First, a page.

Most people learn to sing a song by hearing it sung. When we were invited to run training sessions for educators in our preschool music methods, we were constantly being asked for vocals on the music tracks. People just wanted to know how that song went-with a voice! It was all very well to hear a song sung a couple of times in a day or a weekend training package, but what the trainees wanted was to have a take-home version of the song. Same thing happened when we tried selling our CDs to parents. We wanted the parents to sing the songs live with the backing tracks but they wanted to play the CDs in the car so the child could relive the music from that day’s music lesson. So the message was coming though loud and clear- get voices to sing those songs-we can’t cope!
And so began the third mammoth phase -recording vocal tracks for all those 471 backing tracks for the Musical Child project that had taken us-what?-five years! Eek, please let it not take quite that long!
Up to the mic steps the team and we record a Christmas album for the preschool age group and then another for the toddlers. We test these and -yes- it is the “bingo” factor. Our trainees are happy. They can learn the song from the vocal track and, once they feel confident, they can cheerfully sing it live with the backing track supporting them. They are also able to play the vocal tracks and the backing tracks during the day as part of their room soundscape and, as an unexpected result, they get the chance to see how individual kids react to the different kinds of track. Some respond to the sung tracks, some like the instrumentals. Some impromptu performances occur! And another surprise. Now they are given choice, some trainees decide that they prefer the challenge of working out how the song goes solely from listening to the backing track. They enjoy the challenge of working out when to jump in with the lyrics-much like a game of skipping rope.
We ourselves find the vocal tracks invaluable when we are under par- when our voices are strained or croaky through tiredness, illness or late nights in the karaoke bar.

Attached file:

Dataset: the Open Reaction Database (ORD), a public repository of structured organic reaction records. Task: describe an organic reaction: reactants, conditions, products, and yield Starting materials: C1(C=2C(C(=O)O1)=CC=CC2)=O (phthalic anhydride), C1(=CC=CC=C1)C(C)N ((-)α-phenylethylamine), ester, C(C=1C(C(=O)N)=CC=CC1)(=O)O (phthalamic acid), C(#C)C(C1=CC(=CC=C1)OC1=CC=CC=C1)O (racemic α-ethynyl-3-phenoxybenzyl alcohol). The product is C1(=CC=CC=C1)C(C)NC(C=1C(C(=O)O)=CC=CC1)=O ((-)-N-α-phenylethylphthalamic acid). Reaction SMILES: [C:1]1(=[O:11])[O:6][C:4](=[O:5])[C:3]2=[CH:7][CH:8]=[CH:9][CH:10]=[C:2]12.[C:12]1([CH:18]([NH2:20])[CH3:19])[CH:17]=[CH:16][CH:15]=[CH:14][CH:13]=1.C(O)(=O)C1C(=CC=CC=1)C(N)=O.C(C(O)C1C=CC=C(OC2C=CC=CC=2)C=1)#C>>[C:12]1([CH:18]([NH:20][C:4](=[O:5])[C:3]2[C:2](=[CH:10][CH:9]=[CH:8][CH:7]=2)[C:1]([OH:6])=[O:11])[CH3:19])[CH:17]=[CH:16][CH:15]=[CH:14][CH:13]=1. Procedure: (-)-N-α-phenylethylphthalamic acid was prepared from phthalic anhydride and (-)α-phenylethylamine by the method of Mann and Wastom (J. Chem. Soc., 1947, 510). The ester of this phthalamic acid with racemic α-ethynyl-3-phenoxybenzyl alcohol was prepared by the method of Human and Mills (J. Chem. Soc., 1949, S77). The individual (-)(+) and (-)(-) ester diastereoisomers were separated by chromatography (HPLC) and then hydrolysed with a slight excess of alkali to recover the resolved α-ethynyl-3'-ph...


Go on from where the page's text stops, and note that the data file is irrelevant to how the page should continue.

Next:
So with the vocal tracks underway, we feel, at last, as though the project is in its final phase towards completion and we can begin to share it globally with confidence. But there are hundreds of them to record.
When you are singing live with the kids and they are enjoying your personality and commitment you can get away with not being the greatest singer alive. However, when it comes to making a permanent record, you need a voice with certain qualities of warmth, expressiveness and pitch accuracy over the whole range of the song. You also need to be a good story-teller. Michell Bown proved to be the perfect one to tackle the lion’s share of the vocal tracks. She is a great admirer of the Playschool presenters on Australian Kids TV. With generations of children’s performers in mind, she enjoys the challenge of imagining her community group in front of her as she peers at the lyrics through the microphone pop shield and interprets each song.
Mish had started working as a Musical Child educator in 2005 learning the program by working alongside me. She started her own group in Exeter (west of Adelaide, South Australia) and quickly built a loyal following. Her deep insight into the needs of trainees was forged when she ran a professional development program for a preschool in Osborne, Our Lady of the Visitation. That was followed by a joint three-day session we ran in Coober Pedy – a colourful opal-mining town in remote South Australia. Mish’s tolerance for working on a daunting task is amazing. Her desire to see the project through to completion has been an inspiration to me.
For a male presence, so necessary in early childhood education, I coerced Michael Cashen, my husband and co-performer in our preschool musical “Pirates Ahoy!” Michael has a rich voice that he has nurtured with radio training ( I’m still trying to get him to take up an offer of hosting a blues program on a community radio station) and a liberal supply of Gloria Jean’s creamy caramel lattes, although he will claim that it’s apple juice that improves voices.
Some of the songs I just had to sing myself because I loved them so- especially the quirky ones that sneaked into the program on days when Jan and I became inventive.
We are all inspired by legendary children’s performers who fascinated us in our childhood and beyond. Our intention is that a love of children will shine through the vocal performances and draw the listeners in, making them want to share these wonderful traditional songs with their own children-ultimately in their own voice. Learn to sing a new children’s song today! What about this hand action game My Pigeon House?